In her eighth novel, Miner (Range of Light, 1998, etc.) celebrates friendship among a group of lesbians in rural California.
Serious, reserved Emily and ebullient Salerno met in a lesbian bar in Berkeley. A perfect match, they’ve been partners for 15 years. Fifty-year-old Emily is a city planner in Chicago, the somewhat younger Salerno a jazz saxophonist. They, along with three female friends, bought a ranch in the hills of Northern California, each building separate houses (in Emily and Salerno’s case, a one-room cabin). Emily has just arrived for a vacation when she learns that Salerno, returning from a gig in Arizona, has died in a plane crash. Emily is devastated, and the novel details her grief. But her loss is transcended by the warm camaraderie of her Beulah Ranch friends. Her first thought is to sell her portion of the ranch (she gets help from her brother Michael, a real-estate lawyer in San Francisco), but her friends are aghast. They love her. She must stay. The reader knows before Emily does that she is here for keeps. The reader also knows before Emily that Eva, the young Latina forest ranger with “the rich caramel-colored skin and the hazel-almost golden-eyes,” will provide Emily with more than just friendship. As an antidote to the abundant sweetness of the group, and in lieu of a plot, Miner describes threats to their idyllic existence: a rash of fires set by an arsonist, obnoxious evangelicals pushing Creationism, loggers intent on clear-cutting. Miner also gets some mileage out of an Indian artifact Emily discovers on her land. In this righteous work, in which it’s cool to be ethnic but not a WASP (Emily resents that she’s half-WASP), she naturally donates it to the Pomo reservation.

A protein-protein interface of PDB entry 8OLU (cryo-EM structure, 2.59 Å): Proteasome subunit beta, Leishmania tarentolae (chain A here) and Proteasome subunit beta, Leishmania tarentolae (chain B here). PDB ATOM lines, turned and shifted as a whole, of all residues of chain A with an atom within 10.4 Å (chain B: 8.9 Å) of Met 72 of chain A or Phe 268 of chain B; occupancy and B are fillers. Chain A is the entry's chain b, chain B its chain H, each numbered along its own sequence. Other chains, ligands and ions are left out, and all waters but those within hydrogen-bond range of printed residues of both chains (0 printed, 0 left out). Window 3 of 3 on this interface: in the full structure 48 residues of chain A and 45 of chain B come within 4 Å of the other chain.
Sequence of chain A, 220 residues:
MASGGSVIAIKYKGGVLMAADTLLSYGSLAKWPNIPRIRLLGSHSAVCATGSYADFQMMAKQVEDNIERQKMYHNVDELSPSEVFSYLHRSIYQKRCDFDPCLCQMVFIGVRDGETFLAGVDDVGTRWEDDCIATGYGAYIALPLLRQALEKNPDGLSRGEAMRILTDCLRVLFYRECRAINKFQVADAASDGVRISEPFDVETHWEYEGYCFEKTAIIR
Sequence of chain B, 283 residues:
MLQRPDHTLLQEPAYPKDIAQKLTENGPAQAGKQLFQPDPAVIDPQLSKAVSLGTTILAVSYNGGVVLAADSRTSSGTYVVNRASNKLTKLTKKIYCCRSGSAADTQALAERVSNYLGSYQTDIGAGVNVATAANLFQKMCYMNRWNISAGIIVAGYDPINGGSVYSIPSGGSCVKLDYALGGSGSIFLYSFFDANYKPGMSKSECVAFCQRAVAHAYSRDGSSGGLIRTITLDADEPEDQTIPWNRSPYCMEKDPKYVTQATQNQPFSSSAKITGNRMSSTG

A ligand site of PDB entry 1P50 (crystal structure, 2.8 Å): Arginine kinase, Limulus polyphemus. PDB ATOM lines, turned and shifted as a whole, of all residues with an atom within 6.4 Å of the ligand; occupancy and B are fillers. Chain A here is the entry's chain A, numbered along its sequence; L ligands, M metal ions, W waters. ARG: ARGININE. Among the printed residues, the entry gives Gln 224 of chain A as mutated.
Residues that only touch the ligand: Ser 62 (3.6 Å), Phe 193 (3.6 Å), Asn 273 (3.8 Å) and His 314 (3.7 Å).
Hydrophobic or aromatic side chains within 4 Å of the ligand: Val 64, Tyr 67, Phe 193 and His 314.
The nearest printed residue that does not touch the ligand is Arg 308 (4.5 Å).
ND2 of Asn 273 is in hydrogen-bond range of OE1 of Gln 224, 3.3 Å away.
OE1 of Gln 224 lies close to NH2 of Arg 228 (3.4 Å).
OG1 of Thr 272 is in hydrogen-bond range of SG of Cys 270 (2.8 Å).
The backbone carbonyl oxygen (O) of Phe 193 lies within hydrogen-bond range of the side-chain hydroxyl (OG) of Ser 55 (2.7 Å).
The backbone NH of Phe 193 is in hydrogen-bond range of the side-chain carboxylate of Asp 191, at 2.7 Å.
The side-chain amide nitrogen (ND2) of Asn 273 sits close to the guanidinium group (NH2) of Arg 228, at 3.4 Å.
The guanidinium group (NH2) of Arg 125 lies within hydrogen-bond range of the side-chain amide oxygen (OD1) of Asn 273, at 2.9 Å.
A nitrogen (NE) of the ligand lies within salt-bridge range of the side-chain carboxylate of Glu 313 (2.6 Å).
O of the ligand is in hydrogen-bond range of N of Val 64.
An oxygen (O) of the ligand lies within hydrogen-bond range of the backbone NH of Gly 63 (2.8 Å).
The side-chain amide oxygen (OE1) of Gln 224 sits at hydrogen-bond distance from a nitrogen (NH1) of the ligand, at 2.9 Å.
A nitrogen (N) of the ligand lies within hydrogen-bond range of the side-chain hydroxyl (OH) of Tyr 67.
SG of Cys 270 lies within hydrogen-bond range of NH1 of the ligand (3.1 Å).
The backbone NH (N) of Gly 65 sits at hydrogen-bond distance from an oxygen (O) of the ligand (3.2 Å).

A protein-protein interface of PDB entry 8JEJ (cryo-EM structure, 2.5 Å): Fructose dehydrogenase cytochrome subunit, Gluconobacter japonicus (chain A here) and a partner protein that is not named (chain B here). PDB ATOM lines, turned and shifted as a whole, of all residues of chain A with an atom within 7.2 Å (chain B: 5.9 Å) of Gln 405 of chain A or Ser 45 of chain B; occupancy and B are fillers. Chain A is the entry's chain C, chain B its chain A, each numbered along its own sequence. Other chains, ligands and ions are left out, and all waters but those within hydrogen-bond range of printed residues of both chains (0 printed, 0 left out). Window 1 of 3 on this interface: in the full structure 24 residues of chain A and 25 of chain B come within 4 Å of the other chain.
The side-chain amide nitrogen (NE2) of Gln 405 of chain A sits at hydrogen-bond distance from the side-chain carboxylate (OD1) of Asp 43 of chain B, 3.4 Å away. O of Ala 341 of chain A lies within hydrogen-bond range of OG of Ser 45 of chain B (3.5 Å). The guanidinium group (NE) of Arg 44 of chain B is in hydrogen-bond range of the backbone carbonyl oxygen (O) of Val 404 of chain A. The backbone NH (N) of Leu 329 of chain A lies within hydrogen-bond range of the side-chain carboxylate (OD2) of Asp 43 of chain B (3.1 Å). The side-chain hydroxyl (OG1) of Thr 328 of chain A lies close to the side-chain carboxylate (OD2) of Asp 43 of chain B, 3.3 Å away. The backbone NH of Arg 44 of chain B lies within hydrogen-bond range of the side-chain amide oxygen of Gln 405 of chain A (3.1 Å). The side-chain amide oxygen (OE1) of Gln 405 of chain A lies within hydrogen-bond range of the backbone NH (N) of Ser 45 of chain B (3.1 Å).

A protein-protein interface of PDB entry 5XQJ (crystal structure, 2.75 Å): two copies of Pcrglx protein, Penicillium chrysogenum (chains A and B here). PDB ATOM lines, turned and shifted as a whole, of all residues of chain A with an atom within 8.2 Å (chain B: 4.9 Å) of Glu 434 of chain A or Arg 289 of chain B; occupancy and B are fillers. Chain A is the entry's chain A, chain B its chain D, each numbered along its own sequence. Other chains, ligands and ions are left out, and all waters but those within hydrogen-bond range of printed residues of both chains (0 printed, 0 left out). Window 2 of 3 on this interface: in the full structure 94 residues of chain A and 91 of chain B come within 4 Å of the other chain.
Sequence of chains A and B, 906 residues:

Miner does much better with her evocation of place than with her characterizations, which are shallow.